Appreciate this article. Clarification and illumination. Well done.


  9. Joel

    Sep 19, 2013 at 2:41 pm

    So here is an interesting question. At what position do you put the golf bag in which to swing at? Assume neutral and in the middle of your stance? Or were your CURRENTLY line up the ball to identify a fault in the swing?

    It seems like an interesting drill but were I’m at at the middle of my stance and were I’m at through impact depending on the club may be hugely different.

    I’m not knocking the article in anyway, I think its an interesting idea.

    • Tim

      Sep 20, 2013 at 2:07 am

      Joel…great comments and observations! I would answer your post with the following.

      1. Let’s define the bag position for this exercise to be executed like you are hitting a 7 iron. Over 80% of my Models…Touring Professionals, who have more neutral or proper technique than most of us :)…play the ball position for their 7 irons underneath their target ear. That’s our definition for a neutral starting point, or where we should place the bag for this exercise.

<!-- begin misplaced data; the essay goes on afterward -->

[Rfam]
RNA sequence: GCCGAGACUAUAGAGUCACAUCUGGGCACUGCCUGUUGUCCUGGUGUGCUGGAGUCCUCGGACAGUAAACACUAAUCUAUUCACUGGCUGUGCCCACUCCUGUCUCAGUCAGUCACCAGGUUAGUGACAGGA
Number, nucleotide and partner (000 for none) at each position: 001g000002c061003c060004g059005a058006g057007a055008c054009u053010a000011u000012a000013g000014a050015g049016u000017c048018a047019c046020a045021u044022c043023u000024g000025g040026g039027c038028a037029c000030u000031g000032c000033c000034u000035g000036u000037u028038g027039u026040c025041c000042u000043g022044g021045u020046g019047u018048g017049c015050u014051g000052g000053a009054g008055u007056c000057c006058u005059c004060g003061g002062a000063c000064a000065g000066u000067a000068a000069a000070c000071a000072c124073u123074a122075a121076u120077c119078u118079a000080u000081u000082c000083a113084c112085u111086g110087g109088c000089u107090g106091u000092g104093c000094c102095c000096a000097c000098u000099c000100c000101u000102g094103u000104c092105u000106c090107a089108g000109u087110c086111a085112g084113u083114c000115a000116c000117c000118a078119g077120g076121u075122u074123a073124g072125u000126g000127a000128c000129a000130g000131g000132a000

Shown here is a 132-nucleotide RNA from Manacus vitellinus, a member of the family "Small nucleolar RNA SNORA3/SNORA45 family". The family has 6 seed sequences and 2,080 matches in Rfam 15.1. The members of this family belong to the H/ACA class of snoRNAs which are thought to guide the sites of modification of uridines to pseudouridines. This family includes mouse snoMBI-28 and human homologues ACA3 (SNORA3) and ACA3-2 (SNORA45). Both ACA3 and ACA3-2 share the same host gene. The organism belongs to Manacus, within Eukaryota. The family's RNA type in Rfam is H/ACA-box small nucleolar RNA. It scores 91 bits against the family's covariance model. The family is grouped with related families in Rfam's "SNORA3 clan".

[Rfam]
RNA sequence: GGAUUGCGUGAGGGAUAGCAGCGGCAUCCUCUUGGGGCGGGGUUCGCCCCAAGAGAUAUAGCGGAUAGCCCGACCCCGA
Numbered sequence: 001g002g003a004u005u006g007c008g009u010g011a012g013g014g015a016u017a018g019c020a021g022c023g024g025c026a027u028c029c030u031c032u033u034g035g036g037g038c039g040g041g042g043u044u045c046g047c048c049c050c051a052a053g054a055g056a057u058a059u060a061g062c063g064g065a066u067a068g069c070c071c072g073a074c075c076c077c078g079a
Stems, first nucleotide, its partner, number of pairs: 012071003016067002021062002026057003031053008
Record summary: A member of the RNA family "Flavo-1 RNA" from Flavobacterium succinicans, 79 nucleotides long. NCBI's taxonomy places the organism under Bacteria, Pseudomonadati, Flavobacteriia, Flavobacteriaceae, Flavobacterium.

2. Most of our golf swings have a personality…whether you’re hitting your 7 iron, or your driver, the dynamics of your swing really don’t change that much. We see that all the time on TV. All of Tiger’s full swing motions look very similar. So while the club might change the address position and bottom of the swing arc due to a different lengthed golf club, the dynamics of our swing (in this case, how much our chest faces the target) stays very similar.

      3. Unfortunately this exercise will not likely fix the other flaws we have in our golf swings. It simply identifies one very important component of the golf swing, our instinctive body rotation position on the downswing, and helps us maximize that dynamic motion to two important static pieces in our set up. We can, and still need to improve the other technical flaws in our golf swing. BUT, by matching up these important components in our golf technique, we eliminate the need for more athleticism in our golfing motion.

      I hope I understood your comments. Feel free to add more if I’m way off base!

  10. ryan

    Sep 19, 2013 at 12:03 pm

    Great tip. I would love it if you could do a video on this and post it on youtube. It would help people understand it better and have a video to go back to for a reminder every season. I really think this will make a great video.